Illustration: Aïda Amer/Axios
As cord-cutting becomes increasingly prevalent, live sports — one of the last bastions representing the age of cable TV — represent a major opportunity for streamers and tech giants to set themselves apart from the pack.
Driving the news: Apple has hired Amazon executive Jim DeLorenzo to head up sports for Apple TV, signaling its intent to lean more heavily into sports programming and potentially invest millions in live sports rights.
- Amazon: They hired DeLorenzo in March 2016, just before losing the NFL Thursday Night Football bidding war to Twitter. But they took back TNF in 2017, and just inked a massive, three-year deal that also includes exclusive rights to one Saturday NFL game each season.
- Apple: Apple TV+ hasn't exactly made waves with its original programming, but they're far from giving up on that business, and the DeLorenzo hire suggests live sports could play a bigger role going forward.
- Facebook: In 2017, Facebook struck a deal with MLB to stream one game each week. That was down to just six games last year, and the company has mostly removed itself from live sports bidding. Instead, Facebook is doubling down on its social media prowess with new products like Venue, a second-screen-focused app where fans can interact while watching live sports elsewhere.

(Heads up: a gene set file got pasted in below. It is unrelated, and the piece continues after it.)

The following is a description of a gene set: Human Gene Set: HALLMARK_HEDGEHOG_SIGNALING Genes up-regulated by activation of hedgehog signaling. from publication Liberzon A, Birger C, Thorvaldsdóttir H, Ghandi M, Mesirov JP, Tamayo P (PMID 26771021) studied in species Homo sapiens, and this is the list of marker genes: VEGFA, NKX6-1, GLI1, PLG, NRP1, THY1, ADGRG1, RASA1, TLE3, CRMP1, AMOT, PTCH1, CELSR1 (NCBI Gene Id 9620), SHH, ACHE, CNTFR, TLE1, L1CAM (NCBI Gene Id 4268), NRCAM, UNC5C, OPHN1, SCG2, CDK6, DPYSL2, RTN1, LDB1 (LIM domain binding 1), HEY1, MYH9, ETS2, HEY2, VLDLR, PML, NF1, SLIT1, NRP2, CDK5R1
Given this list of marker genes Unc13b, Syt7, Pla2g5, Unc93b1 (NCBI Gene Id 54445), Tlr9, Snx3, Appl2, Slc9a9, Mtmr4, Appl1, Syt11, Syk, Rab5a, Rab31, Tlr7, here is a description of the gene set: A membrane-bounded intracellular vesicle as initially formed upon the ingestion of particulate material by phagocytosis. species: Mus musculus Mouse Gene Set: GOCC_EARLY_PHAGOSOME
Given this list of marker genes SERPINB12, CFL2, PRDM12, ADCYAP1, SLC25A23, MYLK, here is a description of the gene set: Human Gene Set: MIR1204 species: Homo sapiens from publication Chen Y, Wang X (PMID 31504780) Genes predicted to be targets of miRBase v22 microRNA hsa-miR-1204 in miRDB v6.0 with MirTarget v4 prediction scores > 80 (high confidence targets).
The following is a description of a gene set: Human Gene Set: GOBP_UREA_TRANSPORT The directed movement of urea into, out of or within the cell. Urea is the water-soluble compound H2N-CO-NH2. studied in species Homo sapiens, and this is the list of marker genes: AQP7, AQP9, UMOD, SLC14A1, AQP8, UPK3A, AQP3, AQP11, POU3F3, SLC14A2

- Twitter: Following the loss of TNF rights, Twitter has focused more on deals that align with the platform's biggest strength: engagement. The NBA (iso-cam) and MLB (Twitter hitter) are all about fan interactivity, and various other media companies have similar deals to deliver short-form content. Twitter also signed a three-year deal with MLS in 2018 to stream at least 24 games per year, averaging over 600,000 viewers per game in 2019.
Go deeper: The sports streaming landscape, mapped